For the Arians, the Lord of Glory was brought into existence at the beginning of the ages by God the Father; thus, for them the vision of the Lord of Glory is of an aeonic creature. The Orthodox had no need to collaborate with Arians to arrive at a correct answer to the question at hand, but rather wasted no time demonstrating to the Arians through Holy Scripture what they already knew from their own spiritual experience, that (1) the Lord of Glory has every energy that the Father has, and (2) being God’s “Angel,” He takes His being from the Father. Thus, Christ is fully God and vision of Him is not of a creation, but of the uncreated (this is where the Arians, with their created Logos as a product of the Father’s uncreated energy, go astray). Interestingly, neither Arians nor Orthodox were ever misled into thinking that the saints’ vision of the Lord of Glory gave them access to the divine essence. Also, note that the Arians understood that there is a distinction between essence and energy in God. Everyone at Nicea, it follows, believed that only God knows his own essence. Finally, both Arians and Orthodox agreed that “the Hypostases and names of God and Father in relation to the Logos and Son were not interchangeable, but rather permanent hypostatic properties and individualities and numerically distinct.”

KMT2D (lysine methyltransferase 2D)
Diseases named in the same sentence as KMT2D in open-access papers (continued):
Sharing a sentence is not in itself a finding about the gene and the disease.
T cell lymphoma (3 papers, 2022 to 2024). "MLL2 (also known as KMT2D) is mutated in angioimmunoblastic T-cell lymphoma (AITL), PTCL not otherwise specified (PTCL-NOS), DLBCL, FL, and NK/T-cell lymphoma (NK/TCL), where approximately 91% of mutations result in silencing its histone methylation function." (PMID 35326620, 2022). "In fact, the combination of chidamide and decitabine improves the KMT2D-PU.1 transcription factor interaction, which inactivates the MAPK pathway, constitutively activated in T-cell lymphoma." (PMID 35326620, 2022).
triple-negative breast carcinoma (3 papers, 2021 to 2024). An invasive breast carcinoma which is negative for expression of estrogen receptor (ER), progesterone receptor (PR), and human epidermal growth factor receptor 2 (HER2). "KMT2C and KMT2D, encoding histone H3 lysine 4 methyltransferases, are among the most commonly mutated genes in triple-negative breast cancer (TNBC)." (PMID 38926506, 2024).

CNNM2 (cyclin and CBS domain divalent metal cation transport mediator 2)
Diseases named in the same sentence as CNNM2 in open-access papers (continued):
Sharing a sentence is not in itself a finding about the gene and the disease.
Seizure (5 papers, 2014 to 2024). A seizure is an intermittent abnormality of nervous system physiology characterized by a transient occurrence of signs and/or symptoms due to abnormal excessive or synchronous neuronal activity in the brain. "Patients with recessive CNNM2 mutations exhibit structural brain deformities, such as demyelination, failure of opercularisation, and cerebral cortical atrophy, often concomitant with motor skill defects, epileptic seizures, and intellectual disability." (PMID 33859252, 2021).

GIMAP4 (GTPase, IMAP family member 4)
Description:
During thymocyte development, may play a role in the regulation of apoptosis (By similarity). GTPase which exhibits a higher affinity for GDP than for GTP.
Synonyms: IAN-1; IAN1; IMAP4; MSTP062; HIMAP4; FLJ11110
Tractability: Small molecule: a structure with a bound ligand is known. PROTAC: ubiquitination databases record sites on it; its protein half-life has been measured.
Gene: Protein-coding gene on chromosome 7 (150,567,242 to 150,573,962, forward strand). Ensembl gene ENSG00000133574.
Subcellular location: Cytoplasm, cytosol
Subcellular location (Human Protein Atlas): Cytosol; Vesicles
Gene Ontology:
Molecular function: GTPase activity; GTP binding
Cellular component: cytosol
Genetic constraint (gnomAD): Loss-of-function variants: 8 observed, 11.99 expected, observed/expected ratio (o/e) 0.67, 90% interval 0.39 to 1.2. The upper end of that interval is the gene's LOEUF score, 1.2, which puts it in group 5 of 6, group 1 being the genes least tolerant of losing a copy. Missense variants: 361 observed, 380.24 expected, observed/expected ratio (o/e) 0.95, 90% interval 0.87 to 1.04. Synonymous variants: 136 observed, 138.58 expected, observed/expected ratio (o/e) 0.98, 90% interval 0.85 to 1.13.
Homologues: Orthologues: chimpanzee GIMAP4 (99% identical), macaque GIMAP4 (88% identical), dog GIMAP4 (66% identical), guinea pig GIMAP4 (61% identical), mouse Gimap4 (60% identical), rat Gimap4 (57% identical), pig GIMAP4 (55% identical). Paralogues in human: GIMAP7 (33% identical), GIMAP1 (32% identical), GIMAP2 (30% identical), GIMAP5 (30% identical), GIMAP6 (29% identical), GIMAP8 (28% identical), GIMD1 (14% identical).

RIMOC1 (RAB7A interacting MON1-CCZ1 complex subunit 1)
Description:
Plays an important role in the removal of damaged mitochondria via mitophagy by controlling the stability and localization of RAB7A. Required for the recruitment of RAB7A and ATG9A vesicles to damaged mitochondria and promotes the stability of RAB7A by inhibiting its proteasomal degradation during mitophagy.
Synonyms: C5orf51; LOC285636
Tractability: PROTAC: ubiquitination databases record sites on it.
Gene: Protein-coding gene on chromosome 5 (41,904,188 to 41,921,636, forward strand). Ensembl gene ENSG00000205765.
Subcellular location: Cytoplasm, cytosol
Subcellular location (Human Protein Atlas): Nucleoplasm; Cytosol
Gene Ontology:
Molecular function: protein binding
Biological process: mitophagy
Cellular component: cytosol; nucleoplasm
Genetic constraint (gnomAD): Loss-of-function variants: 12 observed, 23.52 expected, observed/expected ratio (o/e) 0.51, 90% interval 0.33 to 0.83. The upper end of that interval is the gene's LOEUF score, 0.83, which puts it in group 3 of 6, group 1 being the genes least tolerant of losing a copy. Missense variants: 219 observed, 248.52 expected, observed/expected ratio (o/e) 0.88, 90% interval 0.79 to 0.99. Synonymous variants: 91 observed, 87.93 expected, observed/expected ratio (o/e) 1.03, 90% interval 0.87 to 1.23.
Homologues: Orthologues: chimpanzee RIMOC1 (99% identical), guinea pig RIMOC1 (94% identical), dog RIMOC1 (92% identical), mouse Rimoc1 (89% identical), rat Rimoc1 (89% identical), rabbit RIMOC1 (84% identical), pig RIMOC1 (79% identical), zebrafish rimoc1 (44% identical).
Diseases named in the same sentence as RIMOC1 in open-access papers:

Because this notion of a shared Orthodox-Arian set of presuppositions about experience of Trinitarian revelation in Christ the Lord of Glory is so crucial to Fr. John’s presentation of Orthodoxy (and to his critique of the Augustinian West), we reproduce his listing of these from his article “Christological Teaching of St. John of Damascus”:
[The] Orthodox and Arians agreed on the following items:
a) That in God energy and will are distinct from the divine essence.